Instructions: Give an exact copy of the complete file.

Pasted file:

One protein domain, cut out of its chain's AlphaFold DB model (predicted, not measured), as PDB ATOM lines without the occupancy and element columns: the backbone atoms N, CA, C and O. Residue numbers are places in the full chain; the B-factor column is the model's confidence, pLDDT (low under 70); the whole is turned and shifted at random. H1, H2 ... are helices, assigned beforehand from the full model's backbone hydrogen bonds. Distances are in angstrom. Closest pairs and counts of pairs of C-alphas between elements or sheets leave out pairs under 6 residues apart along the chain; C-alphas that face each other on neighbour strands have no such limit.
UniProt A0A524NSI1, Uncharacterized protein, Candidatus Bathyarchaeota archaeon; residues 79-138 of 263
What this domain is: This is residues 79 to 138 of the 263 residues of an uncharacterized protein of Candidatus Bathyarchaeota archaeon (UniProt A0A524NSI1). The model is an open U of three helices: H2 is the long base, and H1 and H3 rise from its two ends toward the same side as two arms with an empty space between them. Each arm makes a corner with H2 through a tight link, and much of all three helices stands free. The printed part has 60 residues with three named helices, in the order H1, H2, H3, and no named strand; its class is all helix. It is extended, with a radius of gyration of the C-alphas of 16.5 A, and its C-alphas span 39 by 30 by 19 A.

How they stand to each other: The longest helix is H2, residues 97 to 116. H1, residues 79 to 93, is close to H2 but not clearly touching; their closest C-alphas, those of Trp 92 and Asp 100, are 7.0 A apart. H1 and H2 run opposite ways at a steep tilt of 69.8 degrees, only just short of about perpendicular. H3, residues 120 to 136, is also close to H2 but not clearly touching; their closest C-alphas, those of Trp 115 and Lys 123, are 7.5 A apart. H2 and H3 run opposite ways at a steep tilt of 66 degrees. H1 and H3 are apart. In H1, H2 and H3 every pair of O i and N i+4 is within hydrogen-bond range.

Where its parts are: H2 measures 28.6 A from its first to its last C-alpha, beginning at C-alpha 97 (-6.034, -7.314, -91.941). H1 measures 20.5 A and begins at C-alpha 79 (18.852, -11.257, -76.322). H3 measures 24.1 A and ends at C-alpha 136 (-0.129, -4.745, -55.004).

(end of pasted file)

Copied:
One protein domain, cut out of its chain's AlphaFold DB model (predicted, not measured), as PDB ATOM lines without the occupancy and element columns: the backbone atoms N, CA, C and O. Residue numbers are places in the full chain; the B-factor column is the model's confidence, pLDDT (low under 70); the whole is turned and shifted at random. H1, H2 ... are helices, assigned beforehand from the full model's backbone hydrogen bonds. Distances are in angstrom. Closest pairs and counts of pairs of C-alphas between elements or sheets leave out pairs under 6 residues apart along the chain; C-alphas that face each other on neighbour strands have no such limit.
UniProt A0A524NSI1, Uncharacterized protein, Candidatus Bathyarchaeota archaeon; residues 79-138 of 263
What this domain is: This is residues 79 to 138 of the 263 residues of an uncharacterized protein of Candidatus Bathyarchaeota archaeon (UniProt A0A524NSI1). The model is an open U of three helices: H2 is the long base, and H1 and H3 rise from its two ends toward the same side as two arms with an empty space between them. Each arm makes a corner with H2 through a tight link, and much of all three helices stands free. The printed part has 60 residues with three named helices, in the order H1, H2, H3, and no named strand; its class is all helix. It is extended, with a radius of gyration of the C-alphas of 16.5 A, and its C-alphas span 39 by 30 by 19 A.

How they stand to each other: The longest helix is H2, residues 97 to 116. H1, residues 79 to 93, is close to H2 but not clearly touching; their closest C-alphas, those of Trp 92 and Asp 100, are 7.0 A apart. H1 and H2 run opposite ways at a steep tilt of 69.8 degrees, only just short of about perpendicular. H3, residues 120 to 136, is also close to H2 but not clearly touching; their closest C-alphas, those of Trp 115 and Lys 123, are 7.5 A apart. H2 and H3 run opposite ways at a steep tilt of 66 degrees. H1 and H3 are apart. In H1, H2 and H3 every pair of O i and N i+4 is within hydrogen-bond range.

Where its parts are: H2 measures 28.6 A from its first to its last C-alpha, beginning at C-alpha 97 (-6.034, -7.314, -91.941). H1 measures 20.5 A and begins at C-alpha 79 (18.852, -11.257, -76.322). H3 measures 24.1 A and ends at C-alpha 136 (-0.129, -4.745, -55.004).